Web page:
Mipmapping is a technique where a high-resolution texture is downscaled and filtered so that each subsequent mip level is a quarter of the area of the previous level. This means that the texture and all of its generated mips requires no more than 1.5 times the original texture size.
Mipmaps can either be hand-generated by an artist or computer-generated, and are uploaded to the GPU. The GPU then selects the optimal mip for the sampling being performed. Sampling from the smaller mip level helps to minimize texture aliasing, maintain the definition of textures on surfaces, and prevent the formation of moiré patterns on distant surfaces.
Caution must be taken when storing multiple successive mipmap levels within a single texture atlas, as visual problems can arise when foveated rendering is used.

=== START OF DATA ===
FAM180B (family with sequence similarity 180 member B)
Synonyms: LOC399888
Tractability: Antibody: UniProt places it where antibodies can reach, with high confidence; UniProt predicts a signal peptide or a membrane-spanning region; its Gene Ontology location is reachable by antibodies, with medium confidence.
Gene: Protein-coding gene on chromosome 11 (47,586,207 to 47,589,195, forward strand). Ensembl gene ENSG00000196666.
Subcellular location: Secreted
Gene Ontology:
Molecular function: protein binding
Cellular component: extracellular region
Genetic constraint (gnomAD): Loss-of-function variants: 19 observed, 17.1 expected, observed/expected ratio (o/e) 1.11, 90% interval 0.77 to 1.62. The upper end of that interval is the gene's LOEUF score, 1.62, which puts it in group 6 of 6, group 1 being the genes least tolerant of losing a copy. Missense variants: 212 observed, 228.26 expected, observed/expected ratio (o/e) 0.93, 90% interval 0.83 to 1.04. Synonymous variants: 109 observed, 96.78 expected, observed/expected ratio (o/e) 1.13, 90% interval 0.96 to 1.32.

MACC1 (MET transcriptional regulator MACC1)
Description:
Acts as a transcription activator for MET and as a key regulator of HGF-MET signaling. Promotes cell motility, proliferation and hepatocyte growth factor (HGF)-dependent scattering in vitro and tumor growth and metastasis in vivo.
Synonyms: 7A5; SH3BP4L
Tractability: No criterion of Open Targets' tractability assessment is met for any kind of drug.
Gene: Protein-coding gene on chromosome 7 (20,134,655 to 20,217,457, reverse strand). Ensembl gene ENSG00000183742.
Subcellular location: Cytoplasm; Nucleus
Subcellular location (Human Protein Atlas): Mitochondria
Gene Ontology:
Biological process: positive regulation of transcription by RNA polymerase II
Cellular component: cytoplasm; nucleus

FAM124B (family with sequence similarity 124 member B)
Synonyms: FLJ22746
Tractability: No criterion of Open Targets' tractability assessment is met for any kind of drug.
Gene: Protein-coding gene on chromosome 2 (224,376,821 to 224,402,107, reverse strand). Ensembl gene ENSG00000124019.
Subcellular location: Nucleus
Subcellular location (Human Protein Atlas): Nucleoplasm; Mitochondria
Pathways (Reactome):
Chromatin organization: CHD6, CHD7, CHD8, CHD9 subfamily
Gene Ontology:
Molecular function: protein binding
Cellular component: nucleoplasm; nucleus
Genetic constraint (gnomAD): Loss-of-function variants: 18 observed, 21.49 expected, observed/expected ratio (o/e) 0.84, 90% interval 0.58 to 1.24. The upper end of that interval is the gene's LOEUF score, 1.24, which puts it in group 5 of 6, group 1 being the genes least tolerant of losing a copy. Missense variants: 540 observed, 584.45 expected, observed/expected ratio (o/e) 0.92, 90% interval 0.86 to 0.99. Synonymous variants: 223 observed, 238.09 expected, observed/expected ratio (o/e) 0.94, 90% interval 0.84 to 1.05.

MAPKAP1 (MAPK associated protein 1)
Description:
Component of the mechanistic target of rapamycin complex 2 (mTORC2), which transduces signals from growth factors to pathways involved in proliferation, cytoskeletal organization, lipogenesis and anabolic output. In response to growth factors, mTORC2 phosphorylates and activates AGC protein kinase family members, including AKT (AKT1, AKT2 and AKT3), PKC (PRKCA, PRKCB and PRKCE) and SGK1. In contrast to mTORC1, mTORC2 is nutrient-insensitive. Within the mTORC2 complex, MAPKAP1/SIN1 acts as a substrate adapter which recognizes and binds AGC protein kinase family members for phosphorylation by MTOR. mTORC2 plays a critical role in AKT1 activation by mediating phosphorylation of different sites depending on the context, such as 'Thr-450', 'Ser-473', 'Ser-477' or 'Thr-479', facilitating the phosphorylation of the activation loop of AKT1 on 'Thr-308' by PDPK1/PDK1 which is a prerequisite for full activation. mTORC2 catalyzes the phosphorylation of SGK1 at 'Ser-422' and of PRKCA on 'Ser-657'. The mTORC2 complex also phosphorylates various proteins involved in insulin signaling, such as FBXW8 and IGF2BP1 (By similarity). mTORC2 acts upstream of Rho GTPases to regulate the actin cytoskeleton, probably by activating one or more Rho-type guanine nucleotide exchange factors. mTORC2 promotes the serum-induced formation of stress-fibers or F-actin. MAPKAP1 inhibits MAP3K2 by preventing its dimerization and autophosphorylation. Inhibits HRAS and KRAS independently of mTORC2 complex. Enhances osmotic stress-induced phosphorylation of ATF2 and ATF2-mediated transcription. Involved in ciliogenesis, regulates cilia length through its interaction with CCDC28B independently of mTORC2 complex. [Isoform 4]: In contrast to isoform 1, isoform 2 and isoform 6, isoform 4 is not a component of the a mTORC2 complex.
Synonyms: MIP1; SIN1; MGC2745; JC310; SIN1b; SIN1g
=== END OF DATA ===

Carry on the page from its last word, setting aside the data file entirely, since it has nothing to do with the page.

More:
Foveated rendering uses eye-tracking to display higher-quality graphics where the user is currently looking. Image quality can be greatly reduced outside the gaze of the fovea.
Problems arise when one tile is rendered at the native resolution, but the neighboring tile is rendered at one-quarter resolution. This means that the neighboring tile samples the texture from the mipmap two levels lower.
One resulting problem occurs during sampling. For example, when a texel is blurred with its neighboring texels during texture filtering and can wrongly bleed in color from the neighboring levels in the texture atlas.
As a result, two neighboring pixels which are in separate tiles, that lie in two differing foveated regions, exhibit a color differential. Extending the edge of the texture to create an isolation gap between entries into the atlas solves this problem.
Implementing mipmapping in Unity
The automatic generation of mipmaps is turned on for textures in the Inspector window.
To enable mipmap generation:
- Select a texture within the Assets section of the Project window to open the Texture Inspector window.
- Enable the Generate Mip Maps option.